I just stumbled on this remarkable insight from the writer Robin Sloan who explains the economic terms “stock and flow” and relates them to the kinds of content we produce in this information age:

“Flow is the feed. It’s the posts and the tweets. It’s the stream of daily and sub-daily updates that remind people that you exist.

Stock is the durable stuff. It’s the content you produce that’s as interesting in two months (or two years) as it is today. It’s what people discover via search. It’s what spreads slowly but surely, building fans over time.

I feel like flow is ascendant these days, for obvious reasons—but we neglect stock at our own peril. I mean that both in terms of the health of an audience and, like, the health of a soul. Flow is a treadmill, and you can’t spend all of your time running on the treadmill. Well, you can. But then one day you’ll get off and look around and go: Oh man. I’ve got nothing here.”

So much of what I create is flow, fine for the moment but not particularly sticky, not worth talking about over time. Occasionally I make something reasonably solid that I know will still be meaningful, at least to me, months or years from now. But I mostly just stumble on those stock, substantive creations by simply showing up every day and attempting to do something small.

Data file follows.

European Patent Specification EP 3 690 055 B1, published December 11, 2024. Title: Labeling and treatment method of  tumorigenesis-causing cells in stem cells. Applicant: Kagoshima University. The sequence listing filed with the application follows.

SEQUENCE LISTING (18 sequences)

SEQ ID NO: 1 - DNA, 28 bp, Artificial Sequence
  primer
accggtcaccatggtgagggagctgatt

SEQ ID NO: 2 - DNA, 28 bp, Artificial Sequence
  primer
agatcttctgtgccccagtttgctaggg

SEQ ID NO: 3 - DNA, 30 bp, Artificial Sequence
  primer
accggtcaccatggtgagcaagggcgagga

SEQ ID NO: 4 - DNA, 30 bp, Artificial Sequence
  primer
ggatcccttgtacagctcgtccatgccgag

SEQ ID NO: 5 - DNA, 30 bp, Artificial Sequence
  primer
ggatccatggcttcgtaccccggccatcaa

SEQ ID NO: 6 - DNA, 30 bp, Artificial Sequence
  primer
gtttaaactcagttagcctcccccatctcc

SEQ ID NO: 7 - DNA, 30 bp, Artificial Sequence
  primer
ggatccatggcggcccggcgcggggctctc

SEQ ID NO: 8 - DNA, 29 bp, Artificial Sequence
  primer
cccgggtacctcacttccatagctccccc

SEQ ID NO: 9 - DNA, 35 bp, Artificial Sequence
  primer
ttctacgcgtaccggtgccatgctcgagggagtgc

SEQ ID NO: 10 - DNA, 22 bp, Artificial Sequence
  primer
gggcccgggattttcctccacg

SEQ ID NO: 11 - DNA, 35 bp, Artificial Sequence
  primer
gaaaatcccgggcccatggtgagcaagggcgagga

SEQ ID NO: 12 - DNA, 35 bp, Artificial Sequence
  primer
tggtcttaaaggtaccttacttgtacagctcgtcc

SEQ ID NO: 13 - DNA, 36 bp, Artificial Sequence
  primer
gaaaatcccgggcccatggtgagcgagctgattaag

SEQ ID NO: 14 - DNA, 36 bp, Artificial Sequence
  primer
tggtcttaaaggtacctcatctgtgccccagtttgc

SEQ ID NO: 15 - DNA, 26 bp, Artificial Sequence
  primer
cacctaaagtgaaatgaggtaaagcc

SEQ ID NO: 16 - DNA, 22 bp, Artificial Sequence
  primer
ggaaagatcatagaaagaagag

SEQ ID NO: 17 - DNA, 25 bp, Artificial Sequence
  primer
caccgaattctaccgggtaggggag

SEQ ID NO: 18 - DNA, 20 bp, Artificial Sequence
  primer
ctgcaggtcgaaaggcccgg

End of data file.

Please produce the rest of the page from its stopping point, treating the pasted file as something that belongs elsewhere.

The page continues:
For better balance, more impact, and deeper satisfaction, I should be intentional about the kind of work that has staying power and makes a difference for more than just a day.

Posting on this site daily has been worthwhile and has rewired my attention each day in consistently surprising, constructive ways. But the daily updates don’t typically lead to the kind of substance that sticks.

What can I invest time in that will endure? What projects and pursuits could even have the potential to outlive me? Why not be bold and imagine doing work that just might resonate even a century from now?

I find real merit in the daily flow and the energy that it pulses through the rhythm of my routines. Now, balance that with the intention to dig deeper on work, on stock, that will last and structure habits and routines around that intention.

Aim high and dig deep. And keep showing up every day.